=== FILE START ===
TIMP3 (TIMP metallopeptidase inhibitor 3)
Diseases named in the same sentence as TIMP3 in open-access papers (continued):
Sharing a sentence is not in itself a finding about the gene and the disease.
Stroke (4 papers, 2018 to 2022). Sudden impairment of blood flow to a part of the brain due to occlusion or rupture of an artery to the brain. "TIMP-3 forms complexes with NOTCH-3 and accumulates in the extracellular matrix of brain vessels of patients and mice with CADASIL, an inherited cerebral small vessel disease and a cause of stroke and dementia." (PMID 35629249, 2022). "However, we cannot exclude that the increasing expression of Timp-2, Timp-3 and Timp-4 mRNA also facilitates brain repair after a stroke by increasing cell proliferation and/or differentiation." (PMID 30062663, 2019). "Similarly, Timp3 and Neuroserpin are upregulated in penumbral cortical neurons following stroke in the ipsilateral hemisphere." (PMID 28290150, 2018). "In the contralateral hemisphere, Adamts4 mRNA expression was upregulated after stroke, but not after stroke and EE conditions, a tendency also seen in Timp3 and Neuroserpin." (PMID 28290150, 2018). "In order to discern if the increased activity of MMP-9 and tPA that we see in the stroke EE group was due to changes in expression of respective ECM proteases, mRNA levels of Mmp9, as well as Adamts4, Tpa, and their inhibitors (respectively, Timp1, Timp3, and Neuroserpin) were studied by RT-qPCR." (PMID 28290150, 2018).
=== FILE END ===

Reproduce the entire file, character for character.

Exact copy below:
TIMP3 (TIMP metallopeptidase inhibitor 3)
Diseases named in the same sentence as TIMP3 in open-access papers (continued):
Sharing a sentence is not in itself a finding about the gene and the disease.
Stroke (4 papers, 2018 to 2022). Sudden impairment of blood flow to a part of the brain due to occlusion or rupture of an artery to the brain. "TIMP-3 forms complexes with NOTCH-3 and accumulates in the extracellular matrix of brain vessels of patients and mice with CADASIL, an inherited cerebral small vessel disease and a cause of stroke and dementia." (PMID 35629249, 2022). "However, we cannot exclude that the increasing expression of Timp-2, Timp-3 and Timp-4 mRNA also facilitates brain repair after a stroke by increasing cell proliferation and/or differentiation." (PMID 30062663, 2019). "Similarly, Timp3 and Neuroserpin are upregulated in penumbral cortical neurons following stroke in the ipsilateral hemisphere." (PMID 28290150, 2018). "In the contralateral hemisphere, Adamts4 mRNA expression was upregulated after stroke, but not after stroke and EE conditions, a tendency also seen in Timp3 and Neuroserpin." (PMID 28290150, 2018). "In order to discern if the increased activity of MMP-9 and tPA that we see in the stroke EE group was due to changes in expression of respective ECM proteases, mRNA levels of Mmp9, as well as Adamts4, Tpa, and their inhibitors (respectively, Timp1, Timp3, and Neuroserpin) were studied by RT-qPCR." (PMID 28290150, 2018).